"So many times, we've finally got to the end of a strain, and we have it right there and it's done, and we're like, 'What do we call it?'" one of the co-owners of Amsterdam's DNA Genetics, a cannabis seed bank, told the LA Times in July 2014. "And we sit there, and we call all our friends and smoke. That's a brainstorm session."
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It's in the air
There are certain places where a haze of pot smoke is to be expected: Grateful Dead concerts, for example, or marijuana legalization rallies. But on the streets of Rome?
Yes, according to a 2012 study done in Italy, trace amounts of marijuana are wafting through the air around the Colosseum and the Pantheon, as well as in seven other Italian cities. Researchers examined the air of Rome, Bologna, Florence, Milan, Naples, Palermo, Turin and Verona for psychotropic substances, including cocaine, marijuana, nicotine and caffeine. The scientists found all of these substances in all eight cities, with Turin having the highest total concentrations and Florence and Bologna having the highest concentrations of pot.
But even in Florence and Bologna, tourists don't need to worry about a contact high while taking in the sights. The levels of marijuana and other substances were far too low to affect human health — but researchers said they hope the findings can inform drug policy by helping to estimate drug consumption in each city.
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Baby soap oops
In an unusual case, a hospital in North Carolina noticed an uptick in the number of newborns who were testing positive for marijuana in their urine, a finding that can suggest that mom has been smoking and can lead to social services getting involved. But it turns out that these babies weren't suffering from pot exposure. They were just soapy.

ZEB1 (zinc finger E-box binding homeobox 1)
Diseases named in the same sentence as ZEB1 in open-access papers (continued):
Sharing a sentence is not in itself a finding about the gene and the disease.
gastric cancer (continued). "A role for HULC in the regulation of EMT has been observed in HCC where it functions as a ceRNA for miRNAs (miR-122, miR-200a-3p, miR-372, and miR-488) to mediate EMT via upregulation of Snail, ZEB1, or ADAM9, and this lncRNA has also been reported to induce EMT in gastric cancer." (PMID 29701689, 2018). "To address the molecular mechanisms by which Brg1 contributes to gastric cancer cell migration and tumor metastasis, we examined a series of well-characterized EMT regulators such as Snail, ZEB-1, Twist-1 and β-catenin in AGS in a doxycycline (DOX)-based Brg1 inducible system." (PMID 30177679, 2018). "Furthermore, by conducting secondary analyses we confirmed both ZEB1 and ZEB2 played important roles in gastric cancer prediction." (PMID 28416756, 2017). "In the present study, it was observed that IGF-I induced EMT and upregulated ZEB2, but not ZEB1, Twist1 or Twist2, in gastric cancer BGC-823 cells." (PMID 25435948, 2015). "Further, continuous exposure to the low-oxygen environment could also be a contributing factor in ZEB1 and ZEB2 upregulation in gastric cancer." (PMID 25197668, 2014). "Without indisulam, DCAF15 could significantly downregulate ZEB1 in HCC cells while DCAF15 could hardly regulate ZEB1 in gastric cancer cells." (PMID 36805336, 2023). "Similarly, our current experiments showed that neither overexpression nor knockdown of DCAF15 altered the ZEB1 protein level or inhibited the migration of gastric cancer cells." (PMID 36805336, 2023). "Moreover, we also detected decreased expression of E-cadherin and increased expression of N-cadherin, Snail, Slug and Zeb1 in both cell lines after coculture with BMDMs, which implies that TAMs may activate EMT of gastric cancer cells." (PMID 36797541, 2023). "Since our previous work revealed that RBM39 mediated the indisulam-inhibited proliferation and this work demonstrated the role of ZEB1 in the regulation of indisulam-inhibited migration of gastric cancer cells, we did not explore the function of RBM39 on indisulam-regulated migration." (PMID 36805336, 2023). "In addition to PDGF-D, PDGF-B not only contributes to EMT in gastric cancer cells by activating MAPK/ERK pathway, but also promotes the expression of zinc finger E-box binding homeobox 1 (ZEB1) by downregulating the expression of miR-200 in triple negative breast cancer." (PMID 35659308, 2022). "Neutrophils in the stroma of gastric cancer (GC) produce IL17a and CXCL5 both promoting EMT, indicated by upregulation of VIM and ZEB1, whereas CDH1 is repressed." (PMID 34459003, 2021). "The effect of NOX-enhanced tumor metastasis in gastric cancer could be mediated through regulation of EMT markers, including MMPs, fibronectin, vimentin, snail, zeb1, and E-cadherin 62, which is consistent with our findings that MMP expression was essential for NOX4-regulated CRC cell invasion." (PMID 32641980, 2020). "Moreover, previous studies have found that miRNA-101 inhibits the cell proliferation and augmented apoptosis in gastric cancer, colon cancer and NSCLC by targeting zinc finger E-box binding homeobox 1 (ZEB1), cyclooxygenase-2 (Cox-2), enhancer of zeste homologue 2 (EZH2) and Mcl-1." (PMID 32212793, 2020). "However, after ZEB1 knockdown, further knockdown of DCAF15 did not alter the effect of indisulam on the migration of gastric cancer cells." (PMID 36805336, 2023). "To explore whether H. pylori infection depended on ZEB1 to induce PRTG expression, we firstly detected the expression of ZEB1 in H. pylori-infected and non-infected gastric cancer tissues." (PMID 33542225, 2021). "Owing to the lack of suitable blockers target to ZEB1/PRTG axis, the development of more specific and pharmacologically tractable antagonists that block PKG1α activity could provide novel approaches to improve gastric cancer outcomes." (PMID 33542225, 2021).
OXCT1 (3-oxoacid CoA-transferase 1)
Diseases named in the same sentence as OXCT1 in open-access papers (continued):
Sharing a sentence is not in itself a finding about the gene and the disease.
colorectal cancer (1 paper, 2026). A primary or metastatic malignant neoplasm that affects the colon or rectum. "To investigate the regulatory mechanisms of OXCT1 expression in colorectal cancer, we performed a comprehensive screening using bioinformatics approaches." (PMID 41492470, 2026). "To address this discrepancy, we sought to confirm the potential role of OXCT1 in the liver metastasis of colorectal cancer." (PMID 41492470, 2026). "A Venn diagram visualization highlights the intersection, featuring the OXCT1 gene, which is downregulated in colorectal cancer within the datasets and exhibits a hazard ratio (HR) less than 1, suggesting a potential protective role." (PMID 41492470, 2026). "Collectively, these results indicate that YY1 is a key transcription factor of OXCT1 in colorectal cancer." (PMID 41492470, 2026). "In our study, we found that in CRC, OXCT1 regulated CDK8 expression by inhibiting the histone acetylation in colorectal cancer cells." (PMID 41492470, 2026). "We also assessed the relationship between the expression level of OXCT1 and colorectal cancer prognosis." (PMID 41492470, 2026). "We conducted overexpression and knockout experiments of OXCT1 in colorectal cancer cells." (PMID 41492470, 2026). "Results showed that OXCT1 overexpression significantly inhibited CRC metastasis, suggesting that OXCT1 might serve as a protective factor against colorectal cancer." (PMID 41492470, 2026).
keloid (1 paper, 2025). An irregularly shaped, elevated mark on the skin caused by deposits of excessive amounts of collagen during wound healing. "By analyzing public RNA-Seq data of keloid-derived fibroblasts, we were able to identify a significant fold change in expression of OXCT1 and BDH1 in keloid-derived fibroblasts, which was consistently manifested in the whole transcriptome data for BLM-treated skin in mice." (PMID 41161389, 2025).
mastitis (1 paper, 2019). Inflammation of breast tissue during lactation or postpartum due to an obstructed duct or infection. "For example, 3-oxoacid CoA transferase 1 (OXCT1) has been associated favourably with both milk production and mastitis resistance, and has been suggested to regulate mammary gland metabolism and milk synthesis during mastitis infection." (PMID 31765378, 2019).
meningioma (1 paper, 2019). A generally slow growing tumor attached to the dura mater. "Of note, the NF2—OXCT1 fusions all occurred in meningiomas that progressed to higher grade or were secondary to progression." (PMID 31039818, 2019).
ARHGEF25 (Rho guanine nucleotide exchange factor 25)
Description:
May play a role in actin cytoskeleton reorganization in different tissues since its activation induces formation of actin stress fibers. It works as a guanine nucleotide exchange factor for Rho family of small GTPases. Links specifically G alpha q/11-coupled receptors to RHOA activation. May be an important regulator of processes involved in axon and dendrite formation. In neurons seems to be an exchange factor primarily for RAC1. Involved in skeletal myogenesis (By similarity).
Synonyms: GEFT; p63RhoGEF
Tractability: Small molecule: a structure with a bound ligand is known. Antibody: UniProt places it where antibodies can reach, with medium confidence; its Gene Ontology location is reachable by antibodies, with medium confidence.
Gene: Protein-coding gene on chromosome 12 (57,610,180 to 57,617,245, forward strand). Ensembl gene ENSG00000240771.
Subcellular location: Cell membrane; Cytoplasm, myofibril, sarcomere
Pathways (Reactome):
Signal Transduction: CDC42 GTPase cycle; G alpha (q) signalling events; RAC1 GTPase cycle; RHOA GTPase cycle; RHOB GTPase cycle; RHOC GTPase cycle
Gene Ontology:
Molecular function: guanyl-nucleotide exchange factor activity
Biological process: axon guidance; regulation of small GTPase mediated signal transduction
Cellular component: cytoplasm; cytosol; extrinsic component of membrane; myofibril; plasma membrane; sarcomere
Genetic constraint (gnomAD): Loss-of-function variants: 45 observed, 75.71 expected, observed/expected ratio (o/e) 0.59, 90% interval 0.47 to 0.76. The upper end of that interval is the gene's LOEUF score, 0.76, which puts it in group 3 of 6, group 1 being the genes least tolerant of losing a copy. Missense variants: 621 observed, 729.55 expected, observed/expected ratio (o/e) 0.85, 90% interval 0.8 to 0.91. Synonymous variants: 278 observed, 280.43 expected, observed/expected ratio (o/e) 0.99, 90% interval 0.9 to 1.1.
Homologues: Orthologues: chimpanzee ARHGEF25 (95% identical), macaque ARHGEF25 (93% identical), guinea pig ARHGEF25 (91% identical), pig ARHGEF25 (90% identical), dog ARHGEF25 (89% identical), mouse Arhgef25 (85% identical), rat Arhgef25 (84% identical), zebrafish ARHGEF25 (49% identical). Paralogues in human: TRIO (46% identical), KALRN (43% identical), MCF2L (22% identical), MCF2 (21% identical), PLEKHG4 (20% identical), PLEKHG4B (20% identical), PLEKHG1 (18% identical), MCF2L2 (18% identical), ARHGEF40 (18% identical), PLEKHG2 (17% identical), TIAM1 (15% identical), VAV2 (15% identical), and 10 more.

An investigation of the positive tests found that ingredients in several common baby soaps can cause a false positive on marijuana urine tests, researchers reported in 2012. The soaps, including formulas from Johnson & Johnson, CVS and Aveeno, don't contain pot, nor do the get infants high. A more sensitive test can show that the initial screening results were false positives, researchers reported in the journal Clinical Biochemistry.
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Pot isn't necessarily green
Here's a bummer for the eco-conscious: Pot isn't all that "green." The energy needed to produce 2.2 pounds (1 kilogram) of marijuana indoors is equivalent to that needed to drive across the country five times in a car that gets 44 miles to the gallon, according to a 2011 report by a researcher at Lawrence Berkeley National Laboratory. All those grow lights suck up a lot of electricity.
Growing plants outdoors could lessen marijuana's carbon footprint, but year-round demand for the drug means that industrial growers keep their plants in warehouses and greenhouses. Innovations such as greenhouses equipped with low-energy LED lights could help make pot greener, but like any large-scale agriculture, marijuana growing will require large-scale energy.
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Pot versus owls?